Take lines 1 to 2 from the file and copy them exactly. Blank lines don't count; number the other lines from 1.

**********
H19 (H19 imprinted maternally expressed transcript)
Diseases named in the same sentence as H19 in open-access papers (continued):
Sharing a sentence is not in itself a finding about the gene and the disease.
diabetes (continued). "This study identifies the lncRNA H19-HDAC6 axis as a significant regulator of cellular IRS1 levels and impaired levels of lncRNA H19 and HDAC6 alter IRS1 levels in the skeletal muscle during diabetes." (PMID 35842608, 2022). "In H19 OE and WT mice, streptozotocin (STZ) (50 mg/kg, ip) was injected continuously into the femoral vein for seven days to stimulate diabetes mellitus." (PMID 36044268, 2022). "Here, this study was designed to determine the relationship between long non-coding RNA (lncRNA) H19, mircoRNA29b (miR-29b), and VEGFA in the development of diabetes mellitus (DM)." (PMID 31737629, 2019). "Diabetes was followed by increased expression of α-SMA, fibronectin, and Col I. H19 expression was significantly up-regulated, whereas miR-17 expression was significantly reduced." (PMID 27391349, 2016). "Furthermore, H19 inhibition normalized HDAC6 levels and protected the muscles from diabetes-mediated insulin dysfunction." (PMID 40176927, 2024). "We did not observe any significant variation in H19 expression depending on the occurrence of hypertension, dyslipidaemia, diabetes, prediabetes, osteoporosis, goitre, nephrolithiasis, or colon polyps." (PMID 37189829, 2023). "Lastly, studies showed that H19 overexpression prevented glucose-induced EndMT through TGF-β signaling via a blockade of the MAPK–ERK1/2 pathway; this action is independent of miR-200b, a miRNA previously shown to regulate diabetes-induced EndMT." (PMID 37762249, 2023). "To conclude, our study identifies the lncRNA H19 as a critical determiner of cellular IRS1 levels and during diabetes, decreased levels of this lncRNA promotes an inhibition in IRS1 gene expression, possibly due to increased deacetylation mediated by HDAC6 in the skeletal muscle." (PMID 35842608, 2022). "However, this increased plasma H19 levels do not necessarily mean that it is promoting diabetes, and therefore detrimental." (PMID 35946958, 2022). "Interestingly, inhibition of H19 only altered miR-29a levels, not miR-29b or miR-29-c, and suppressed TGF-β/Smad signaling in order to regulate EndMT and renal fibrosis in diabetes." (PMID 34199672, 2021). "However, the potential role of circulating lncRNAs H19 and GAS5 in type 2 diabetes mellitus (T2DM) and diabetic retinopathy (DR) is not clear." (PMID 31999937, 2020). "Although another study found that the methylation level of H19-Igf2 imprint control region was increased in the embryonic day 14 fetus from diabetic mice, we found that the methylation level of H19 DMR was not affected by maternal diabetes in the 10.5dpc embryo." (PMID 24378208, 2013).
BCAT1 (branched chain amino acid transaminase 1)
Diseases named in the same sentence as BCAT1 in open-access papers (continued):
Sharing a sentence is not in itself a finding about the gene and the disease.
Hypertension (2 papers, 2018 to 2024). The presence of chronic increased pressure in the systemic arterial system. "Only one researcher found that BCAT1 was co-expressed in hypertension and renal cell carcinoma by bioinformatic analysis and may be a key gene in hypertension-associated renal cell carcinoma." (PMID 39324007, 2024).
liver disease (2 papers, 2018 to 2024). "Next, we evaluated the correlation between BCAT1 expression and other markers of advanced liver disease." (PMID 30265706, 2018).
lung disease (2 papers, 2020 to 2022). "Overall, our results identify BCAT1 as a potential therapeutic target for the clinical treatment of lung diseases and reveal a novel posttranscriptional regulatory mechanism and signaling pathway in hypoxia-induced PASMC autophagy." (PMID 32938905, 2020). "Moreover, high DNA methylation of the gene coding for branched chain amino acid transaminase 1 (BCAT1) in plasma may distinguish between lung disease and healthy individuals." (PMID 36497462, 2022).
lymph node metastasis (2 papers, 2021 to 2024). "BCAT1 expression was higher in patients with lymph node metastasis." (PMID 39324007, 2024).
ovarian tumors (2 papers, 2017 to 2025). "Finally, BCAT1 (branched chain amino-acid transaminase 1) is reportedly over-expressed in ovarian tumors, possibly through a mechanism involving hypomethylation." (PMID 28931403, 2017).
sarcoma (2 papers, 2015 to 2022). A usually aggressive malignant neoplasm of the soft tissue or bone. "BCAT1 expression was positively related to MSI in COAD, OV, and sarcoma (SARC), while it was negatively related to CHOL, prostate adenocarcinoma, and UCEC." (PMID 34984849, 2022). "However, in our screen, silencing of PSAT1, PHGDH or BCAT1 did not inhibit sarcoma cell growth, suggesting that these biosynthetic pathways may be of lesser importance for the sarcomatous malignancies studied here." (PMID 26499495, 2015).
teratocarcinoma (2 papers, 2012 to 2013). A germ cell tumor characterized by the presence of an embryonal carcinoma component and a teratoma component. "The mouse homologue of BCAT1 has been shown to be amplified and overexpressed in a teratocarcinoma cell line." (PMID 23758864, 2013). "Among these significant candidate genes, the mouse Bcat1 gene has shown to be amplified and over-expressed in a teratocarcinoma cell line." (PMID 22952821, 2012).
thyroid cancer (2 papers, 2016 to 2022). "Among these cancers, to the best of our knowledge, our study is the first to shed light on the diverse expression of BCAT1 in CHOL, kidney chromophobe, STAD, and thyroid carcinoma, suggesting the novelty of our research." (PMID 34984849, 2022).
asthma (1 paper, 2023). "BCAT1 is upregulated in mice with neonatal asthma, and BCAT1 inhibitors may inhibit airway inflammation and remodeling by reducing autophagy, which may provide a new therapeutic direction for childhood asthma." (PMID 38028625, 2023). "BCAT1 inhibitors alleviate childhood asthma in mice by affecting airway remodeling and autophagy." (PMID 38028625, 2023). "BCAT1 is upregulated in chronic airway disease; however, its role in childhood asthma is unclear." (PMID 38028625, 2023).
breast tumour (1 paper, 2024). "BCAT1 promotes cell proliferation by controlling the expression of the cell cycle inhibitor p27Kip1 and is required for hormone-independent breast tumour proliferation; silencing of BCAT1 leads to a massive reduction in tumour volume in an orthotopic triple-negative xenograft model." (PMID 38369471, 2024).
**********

H19 (H19 imprinted maternally expressed transcript)
Diseases named in the same sentence as H19 in open-access papers (continued):